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In keeping with prevailing sentiment consumers will be interested in this because it is about subjects visitors might be focused on. An alternate quick description is getting noticed and for that reason we calculated readers of this blog will want to see it. There seems to be a demand for stories that include all the solutions people are looking for. This sensible blurb is about ideas that matter anytime reviewing an Hawaiian journey.

In line with informed consensus nearly everyone will want to keep reading given that it delves into subject matter visitors are actually looking for. The thing that seems to get noticed are stories that consist of the topics readers care about. This realistic feature piece is about ideas that have consequences for anyone deciding on visiting the State of Hawaii.

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Going To the Hawaiian Islands


Yes, we are different from Minneapolis; our police misdeeds are kept secret > Hawaii Free Press

was written by Grassroot Institute, 2020-07-04 04:37:00

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Yes, we are different from Minneapolis; our police misdeeds are kept secret


UH journalism vet Gerald Kato joins Keli’i Akina on the next “Hawaii Together”


From Grassroot Institute, July 3, 2020


The intense secrecy that has come to characterize the Honolulu Police Department will be discussed by Gerald Kato, University of Hawaii communications professor and former journalist, during Keli’i Akina’s next “Hawaii Together” program, Monday, July 6, starting at 2 p.m. 


On June 15, the Honolulu Star-Advertiser published a stinging commentary by Kato and local attorney Jeffrey Portnoy that called for making public the records of Hawaii police misconduct. In the June 28 edition of the newspaper, Honolulu Police Chief Susan Ballard said she opposes publicizing the names of officers suspended or fired for misdeeds, calling them “a knee-jerk reaction for things that are going on on the mainland.”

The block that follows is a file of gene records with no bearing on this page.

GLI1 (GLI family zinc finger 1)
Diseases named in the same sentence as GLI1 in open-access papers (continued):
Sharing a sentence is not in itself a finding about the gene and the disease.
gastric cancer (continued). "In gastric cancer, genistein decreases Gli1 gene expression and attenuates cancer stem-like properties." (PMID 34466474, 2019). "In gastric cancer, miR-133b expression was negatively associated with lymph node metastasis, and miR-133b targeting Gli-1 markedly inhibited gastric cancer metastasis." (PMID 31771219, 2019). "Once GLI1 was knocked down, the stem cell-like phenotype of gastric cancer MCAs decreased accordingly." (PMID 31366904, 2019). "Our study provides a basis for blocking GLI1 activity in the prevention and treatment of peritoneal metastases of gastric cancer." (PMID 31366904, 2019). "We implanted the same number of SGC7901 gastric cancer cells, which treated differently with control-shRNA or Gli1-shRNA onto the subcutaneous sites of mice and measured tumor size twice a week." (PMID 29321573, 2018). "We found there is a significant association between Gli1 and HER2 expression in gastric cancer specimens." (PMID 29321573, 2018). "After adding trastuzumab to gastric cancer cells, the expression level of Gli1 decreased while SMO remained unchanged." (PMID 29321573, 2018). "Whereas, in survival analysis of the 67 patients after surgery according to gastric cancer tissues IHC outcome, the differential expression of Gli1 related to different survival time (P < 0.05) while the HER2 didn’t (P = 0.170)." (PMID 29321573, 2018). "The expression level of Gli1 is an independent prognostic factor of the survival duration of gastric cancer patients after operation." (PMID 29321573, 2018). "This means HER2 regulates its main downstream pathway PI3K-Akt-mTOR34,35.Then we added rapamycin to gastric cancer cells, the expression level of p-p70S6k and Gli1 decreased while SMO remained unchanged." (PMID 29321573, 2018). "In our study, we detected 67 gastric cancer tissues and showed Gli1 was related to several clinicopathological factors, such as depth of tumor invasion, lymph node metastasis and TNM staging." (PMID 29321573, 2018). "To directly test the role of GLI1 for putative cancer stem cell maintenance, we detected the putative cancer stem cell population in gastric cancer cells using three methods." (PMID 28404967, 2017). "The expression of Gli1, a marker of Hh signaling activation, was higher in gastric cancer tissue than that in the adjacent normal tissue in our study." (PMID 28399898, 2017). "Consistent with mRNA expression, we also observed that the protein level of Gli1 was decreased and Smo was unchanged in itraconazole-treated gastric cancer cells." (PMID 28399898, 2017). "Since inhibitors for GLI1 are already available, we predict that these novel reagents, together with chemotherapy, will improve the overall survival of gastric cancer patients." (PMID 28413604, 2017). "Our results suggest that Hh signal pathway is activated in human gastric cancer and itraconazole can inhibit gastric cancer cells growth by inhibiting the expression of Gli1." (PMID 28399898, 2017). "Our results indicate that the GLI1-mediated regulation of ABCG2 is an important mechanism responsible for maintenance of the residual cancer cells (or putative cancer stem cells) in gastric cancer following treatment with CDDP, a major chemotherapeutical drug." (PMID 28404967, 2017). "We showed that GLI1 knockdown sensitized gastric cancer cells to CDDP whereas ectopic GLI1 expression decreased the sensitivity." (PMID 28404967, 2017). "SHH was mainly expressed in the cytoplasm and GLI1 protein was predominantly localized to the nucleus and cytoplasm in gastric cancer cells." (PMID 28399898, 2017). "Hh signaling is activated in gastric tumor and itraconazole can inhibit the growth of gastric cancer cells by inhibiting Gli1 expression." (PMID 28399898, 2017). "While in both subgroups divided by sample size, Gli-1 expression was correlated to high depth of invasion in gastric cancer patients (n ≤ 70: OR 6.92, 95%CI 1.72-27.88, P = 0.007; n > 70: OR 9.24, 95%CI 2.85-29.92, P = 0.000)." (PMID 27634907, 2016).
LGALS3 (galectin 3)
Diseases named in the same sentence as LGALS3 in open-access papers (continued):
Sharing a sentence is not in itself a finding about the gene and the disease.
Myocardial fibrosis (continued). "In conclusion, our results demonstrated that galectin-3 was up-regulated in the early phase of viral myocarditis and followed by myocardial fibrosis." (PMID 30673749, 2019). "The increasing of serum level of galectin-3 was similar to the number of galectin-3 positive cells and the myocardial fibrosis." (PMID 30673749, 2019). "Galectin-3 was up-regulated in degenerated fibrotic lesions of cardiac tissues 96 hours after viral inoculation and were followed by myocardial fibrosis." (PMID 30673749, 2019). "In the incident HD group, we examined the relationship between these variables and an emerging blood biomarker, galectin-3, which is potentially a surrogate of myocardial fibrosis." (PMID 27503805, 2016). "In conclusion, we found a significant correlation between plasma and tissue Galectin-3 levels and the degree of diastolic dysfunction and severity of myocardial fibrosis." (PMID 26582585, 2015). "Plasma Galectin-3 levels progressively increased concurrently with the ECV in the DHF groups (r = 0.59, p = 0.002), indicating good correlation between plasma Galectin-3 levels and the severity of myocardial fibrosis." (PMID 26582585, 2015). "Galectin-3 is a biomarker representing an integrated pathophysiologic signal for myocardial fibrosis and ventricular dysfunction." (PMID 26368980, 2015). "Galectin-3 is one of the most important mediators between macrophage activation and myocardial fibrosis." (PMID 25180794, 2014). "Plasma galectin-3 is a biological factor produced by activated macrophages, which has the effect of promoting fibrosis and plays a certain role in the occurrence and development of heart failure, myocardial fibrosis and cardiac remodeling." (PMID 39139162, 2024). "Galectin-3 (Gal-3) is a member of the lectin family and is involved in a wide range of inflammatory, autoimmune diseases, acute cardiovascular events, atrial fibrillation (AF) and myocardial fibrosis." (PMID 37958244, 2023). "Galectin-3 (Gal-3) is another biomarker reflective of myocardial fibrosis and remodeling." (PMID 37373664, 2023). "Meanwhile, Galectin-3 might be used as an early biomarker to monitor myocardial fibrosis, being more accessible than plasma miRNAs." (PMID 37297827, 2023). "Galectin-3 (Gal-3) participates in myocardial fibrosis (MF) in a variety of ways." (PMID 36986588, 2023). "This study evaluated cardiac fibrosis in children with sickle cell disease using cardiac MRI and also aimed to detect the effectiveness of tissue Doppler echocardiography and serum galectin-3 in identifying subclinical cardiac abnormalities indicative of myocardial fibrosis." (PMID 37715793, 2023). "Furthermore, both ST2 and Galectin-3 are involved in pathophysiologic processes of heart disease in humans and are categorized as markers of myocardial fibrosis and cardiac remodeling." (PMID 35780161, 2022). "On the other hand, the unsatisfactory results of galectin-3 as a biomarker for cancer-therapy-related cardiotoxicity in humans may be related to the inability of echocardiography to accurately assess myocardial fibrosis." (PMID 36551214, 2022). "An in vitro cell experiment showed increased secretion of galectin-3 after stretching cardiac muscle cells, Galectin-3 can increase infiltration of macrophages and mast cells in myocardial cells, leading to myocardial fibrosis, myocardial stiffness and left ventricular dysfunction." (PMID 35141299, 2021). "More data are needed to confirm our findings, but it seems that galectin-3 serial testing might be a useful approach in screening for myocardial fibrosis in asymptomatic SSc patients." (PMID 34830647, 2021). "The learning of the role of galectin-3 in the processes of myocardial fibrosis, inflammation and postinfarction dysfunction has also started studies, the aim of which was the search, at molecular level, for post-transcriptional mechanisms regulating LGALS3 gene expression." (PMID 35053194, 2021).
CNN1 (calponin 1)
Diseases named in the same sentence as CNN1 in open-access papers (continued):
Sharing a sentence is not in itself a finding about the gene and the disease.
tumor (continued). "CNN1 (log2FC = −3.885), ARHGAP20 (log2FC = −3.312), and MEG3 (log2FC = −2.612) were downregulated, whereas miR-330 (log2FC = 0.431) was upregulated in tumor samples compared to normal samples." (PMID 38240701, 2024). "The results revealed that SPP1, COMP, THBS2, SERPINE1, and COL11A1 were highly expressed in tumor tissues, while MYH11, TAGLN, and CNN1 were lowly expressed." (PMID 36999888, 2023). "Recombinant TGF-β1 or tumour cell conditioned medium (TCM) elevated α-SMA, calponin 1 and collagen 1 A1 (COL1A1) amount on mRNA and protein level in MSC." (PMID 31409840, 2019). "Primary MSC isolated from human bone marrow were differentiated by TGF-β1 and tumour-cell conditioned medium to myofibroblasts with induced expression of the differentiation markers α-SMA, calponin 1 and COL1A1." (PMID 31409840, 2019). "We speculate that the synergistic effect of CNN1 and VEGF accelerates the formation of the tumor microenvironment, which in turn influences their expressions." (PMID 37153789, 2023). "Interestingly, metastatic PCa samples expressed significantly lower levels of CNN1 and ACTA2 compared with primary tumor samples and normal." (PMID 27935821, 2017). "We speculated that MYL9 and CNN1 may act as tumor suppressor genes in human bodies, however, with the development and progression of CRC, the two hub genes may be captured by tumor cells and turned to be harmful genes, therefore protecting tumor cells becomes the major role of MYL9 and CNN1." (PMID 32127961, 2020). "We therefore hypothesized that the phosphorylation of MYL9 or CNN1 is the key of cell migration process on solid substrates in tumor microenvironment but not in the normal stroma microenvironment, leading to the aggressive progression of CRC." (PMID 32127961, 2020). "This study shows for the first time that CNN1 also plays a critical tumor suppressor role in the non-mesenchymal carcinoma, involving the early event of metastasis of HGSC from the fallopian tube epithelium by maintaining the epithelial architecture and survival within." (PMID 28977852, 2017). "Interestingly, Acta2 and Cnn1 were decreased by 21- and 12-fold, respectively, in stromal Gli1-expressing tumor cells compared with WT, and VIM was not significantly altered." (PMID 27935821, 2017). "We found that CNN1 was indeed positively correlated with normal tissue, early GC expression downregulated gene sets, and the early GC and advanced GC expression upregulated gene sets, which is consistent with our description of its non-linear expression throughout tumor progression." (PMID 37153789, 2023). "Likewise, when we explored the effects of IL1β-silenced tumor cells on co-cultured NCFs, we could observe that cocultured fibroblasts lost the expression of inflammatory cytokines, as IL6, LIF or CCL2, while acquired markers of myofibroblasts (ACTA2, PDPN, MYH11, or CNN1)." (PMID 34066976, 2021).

Ballard was referring to the nationwide protests and riots sparked by the case of George Floyd, who died May 25 as a result of prolonged “knee-to-neck assault” by a Minneapolis police officer. She suggested that Honolulu has so few such cases that greater public disclosure is unnecessary. “We are different,” she said.


However, as Kato and Portnoy noted, calls for greater public disclosure in Honolulu are not new; they go back at least 25 years.


And yes, we are different: In Minneapolis, the officers involved were quickly identified and fired, even before criminal charges were filed against them. But if the tragedy had happened in Honolulu, wrote Kato and Portnoy, “you would not know the names of the officers involved unless and until they were charged criminally. You would not know whether the officers were ever subject to any prior misconduct complaints. This information currently is secret.”


To learn more about efforts to shine light on the Honolulu Police Department — which also has refused for years to disclose why it denies conceal carry permits to virtually all individuals who would seem to qualify — tune in to the next “Hawaii Together” episode, Monday, 2 p.m., on the ThinkTech Hawaii network.




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